Financial services: do you know your small business funding options?
Alternative financial lending choices must be promoted to small businesses, according to research from Close Brothers Asset Finance.
The Business Barometer survey found that 59% of UK businesses are unaware that funding can come from a large number of alternative lenders, despite growth and diversification in the lending market.
The survey shows that 39% of SMEs reach out to traditional high-street banks to raise capital, in spite of continuing hesitancy from from banks to lend to small businesses. In 2016 business bank overdrafts decreased by 2%, and net loans from the largest UK banks fell significantly, according to the latest figures issues by the Bank of England.
Whilst the effects of political upheaval and the implications of Brexit may lie at the heart of the problem, with cash flow at the heart of SME growth more needs to be done to promote how start-ups and SMEs can tap into funding.
Colin Swanston, Managing Director of the Transport Division of Close Brothers Asset Finance, gives insights and practical advice on the alternative finance lending process.
1. Asset finance
Asset finance allows you to take advantage of your existing assets to secure funding on everything from paying a deposit on new equipment to unlocking working capital to ease cash flow.
There are a number of products under the banner of asset finance, from hire purchase to refinancing, all ultimately allowing you to breakdown large payments and making investments much more affordable. In 2016 £9.5bn was lent to small businesses via asset based finance, an increase of 3% from previous years.
2. Invoice finance
Invoice finance allows you to unlock up to 90% of the value of your unpaid invoices the moment they are raised, removing the concerns many small businesses have about getting paid on time, which in turns keeps the cashflow healthy. Typical products include: discounting, which releases funds from your unpaid invoices to help manage cash flow, while you maintain responsibility for collection of payments; and factoring, which releases funds from your unpaid invoices, while a credit management team looks after collection of payments on your behalf.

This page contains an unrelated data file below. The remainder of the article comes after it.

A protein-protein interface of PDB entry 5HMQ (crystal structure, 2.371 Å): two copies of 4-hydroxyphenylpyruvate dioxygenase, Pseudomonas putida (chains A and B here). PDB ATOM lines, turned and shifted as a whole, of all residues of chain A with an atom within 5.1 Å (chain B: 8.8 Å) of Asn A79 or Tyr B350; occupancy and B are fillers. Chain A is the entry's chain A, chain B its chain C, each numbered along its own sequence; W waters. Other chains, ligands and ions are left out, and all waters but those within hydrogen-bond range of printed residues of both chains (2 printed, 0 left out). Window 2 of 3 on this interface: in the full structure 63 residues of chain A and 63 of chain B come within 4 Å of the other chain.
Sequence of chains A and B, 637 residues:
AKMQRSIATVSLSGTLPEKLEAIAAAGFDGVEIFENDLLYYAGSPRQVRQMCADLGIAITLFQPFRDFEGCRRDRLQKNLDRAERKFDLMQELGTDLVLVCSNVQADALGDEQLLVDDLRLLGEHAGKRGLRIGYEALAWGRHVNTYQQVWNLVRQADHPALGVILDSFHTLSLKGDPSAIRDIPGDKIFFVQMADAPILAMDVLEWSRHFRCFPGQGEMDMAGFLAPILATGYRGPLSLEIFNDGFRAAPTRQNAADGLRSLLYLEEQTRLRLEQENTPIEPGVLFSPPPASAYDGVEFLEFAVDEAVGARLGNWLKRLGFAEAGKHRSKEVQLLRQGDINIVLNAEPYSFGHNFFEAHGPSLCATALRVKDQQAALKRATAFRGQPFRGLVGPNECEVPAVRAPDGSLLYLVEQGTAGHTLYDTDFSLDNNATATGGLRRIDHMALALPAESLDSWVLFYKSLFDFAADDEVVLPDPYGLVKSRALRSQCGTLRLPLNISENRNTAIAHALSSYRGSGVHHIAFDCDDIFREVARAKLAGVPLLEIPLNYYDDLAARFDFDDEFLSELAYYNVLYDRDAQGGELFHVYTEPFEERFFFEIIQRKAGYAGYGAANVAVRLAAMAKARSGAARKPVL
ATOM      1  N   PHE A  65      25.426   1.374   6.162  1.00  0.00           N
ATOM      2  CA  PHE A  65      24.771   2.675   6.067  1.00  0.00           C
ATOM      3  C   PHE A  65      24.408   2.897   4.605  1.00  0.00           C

Almost all businesses rely on technology to some extent and the disruptive nature of FinTech is a welcome challenge to traditional lending and financial services, and is forcing conventional financial institutions to evolve.
However, staying in touch with developments and developing a tech-savvy culture can be both time consuming and expensive. In line with asset finance, the funding options are broadly similar, but because of the nature of technology, the process is different and reputable funder will help you along a four-step process from acquisition, through funding, management, and recovery.
4. Peer-to-peer lending
Sometimes abbreviated P2P lending, is the practice of lending money to individuals or businesses through online services that match lenders directly with borrowers. This makes up a very small percentage of the overall market, and is typically for small amounts.
Find out about alternative finance options
Meet the industry specialists
Colin Swanston is the Managing Director of the Transport Division of Close Brothers Asset Finance based in Scotland. For over 30 years Colin has specialised in providing alternative asset funding to the Scottish SME Marketplace.
Close Brothers is a leading UK merchant banking group providing lending, deposit taking, wealth management services and securities trading. Established in 1878, Close Brothers Group plc employ 2,900 people, principally in the UK, are listed on the London Stock Exchange and are a member of the FTSE 250. Our activities are straightforward. We remain focused on markets and services we know and understand. Our businesses have remained local. Our knowledge and experience allows us to provide an informed and valuable service whilst operating via a national network, allowing us to lend where others do not.
This blog is one of a series of articles from our commercial partners.
The views expressed are those of the author and not necessarily those of ICAS.